physical size limit for a single datafile in the NetAct database, unless the type of the datafile
is bigfile, which can autoextend up to 32 TB. For example, the datafile type of the
UNDOTBS1 and TEMP_SORT tablespaces is bigfile.
The tablespace strategy in NetAct is for the initial extent to be large enough to keep from
allocating next extents if the volume of data is typical.

Oracle Data Base


Implementation in NetAct: Table Space - Datafile

At installation each tablespace typically consists of one datafile and the datafiles
are autoextending.
1 © Nokia Solutions and Networks 2015

Fig. 16

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Data Storages

The tablespace strategy in NetAct is for the initial extent to be large enough to keep from
allocating next extents if the volume of data is typical.

Notice how the initial extent for the fx_alarm table is 629 megabytes.
The extent management is typically managed by the system. Oracle will choose "optimal"
next extent sizes starting with 64KB. As the segment grows larger extent sizes will increase
to 1MB, 8MB, and eventually to 64MB. Notice how the next extent value is null, as Oracle
will dynamically change the extent size as the segment grows. In the past, the typical max
extents was 255, when the extent management was in the data dictionary. With locally
managed tablespaces, the max extents value is very large.
To keep from running out of space in a segment, the stragegy is for the segment extents to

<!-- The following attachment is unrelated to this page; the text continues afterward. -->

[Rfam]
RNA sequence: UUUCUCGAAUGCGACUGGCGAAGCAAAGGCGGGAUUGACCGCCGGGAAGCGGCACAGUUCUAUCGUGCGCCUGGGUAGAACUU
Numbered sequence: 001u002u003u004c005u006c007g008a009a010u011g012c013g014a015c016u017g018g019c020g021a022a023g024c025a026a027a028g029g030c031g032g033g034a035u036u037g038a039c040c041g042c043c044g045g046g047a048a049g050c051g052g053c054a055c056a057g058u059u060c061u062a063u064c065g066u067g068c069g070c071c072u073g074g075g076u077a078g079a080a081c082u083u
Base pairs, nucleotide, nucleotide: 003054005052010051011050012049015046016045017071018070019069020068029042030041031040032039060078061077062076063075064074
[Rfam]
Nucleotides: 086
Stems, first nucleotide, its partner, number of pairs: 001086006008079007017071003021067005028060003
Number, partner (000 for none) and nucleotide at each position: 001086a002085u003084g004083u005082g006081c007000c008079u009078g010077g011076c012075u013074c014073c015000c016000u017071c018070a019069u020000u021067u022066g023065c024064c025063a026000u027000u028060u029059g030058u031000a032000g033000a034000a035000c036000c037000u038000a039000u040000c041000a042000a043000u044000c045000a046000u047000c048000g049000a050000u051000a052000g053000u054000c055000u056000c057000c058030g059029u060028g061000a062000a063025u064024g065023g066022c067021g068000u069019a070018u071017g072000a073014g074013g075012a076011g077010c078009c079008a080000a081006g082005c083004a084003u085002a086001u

be managed by the system, and the tablespaces to be locally managed. This means that the
segment may grow as necessary, without reaching max extents, and the tablespaces may
extend their datafiles as necessary. The only real constraint is to run out of disk space in the
db partition.

Almost all of the tablespaces in NetAct have autoextensible set to ‘YES’. This allows them to
grow as needed to prevent the segments from running out of space in the tablespace.

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Data Storages

Oracle Data Base


Implementation in NetAct: Tablespaces and Datafiles - Auto-extensibles

SQL> desc dba_data_files;

Name Null Type


--------------- ---- -------------
AUTOEXTENSIBLE VARCHAR2(3) YES

Example:
SQL> CREATE TABLESPACE SQLFM1_1
DATAFILE '/d/db/oradata/oss/nww/nwwcom/sqlfm1_1.dbf' SIZE 791 M
AUTOEXTEND ON NEXT 5 M MAXSIZE 8000 M
DEFAULT STORAGE (INITIAL 1 M NEXT 1 M MAXEXTENTS 510 PCTINCREASE
1);

1 © Nokia Solutions and Networks 2015

Fig. 17

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36
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. .Solutions
. .and.Networks
. . 2015
. . . . . . . . . . . . . . . . . . . . . . . . . . . . . . . . . . .
Data Storages

Oracle Database
Implementation in NetAct: Tablespaces and Datafiles - System components

SQL> select file_name, tablespace_name, bytes from


dba_data_files where tablespace_name = 'SQLFM1_1';

/d/db/oradata

/oss

# ls -la /d/db/oradata/oss/ |grep sqlfm


-rw-r----- 1 oracle dba 1406148608 Sep 11 22:47 nww_sqlfm1_1.dbf
-rw-r----- 1 oracle dba 739254272 Sep 11 22:47
nww_sqlfm1_index_1.dbf

1 © Nokia Solutions and Networks 2015

Fig. 18

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OS90522EN15GLA0
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. . . . . . . . . . . . . . . . . . . . . . . . . . . . . . . . . . .
Data Storages

1.5 Partition Management


A partition is a division of a logical database or its constituting elements into distinct
independent parts. Database partitioning is normally done for manageability, performance or
availability reasons.
Table partitions are used to speed up the deletion of performance data cleanup. Each day
for these measurement tables are a different table partition. Rather that doing a slow
deletion operation, it is much faster to drop a table partition and index partition.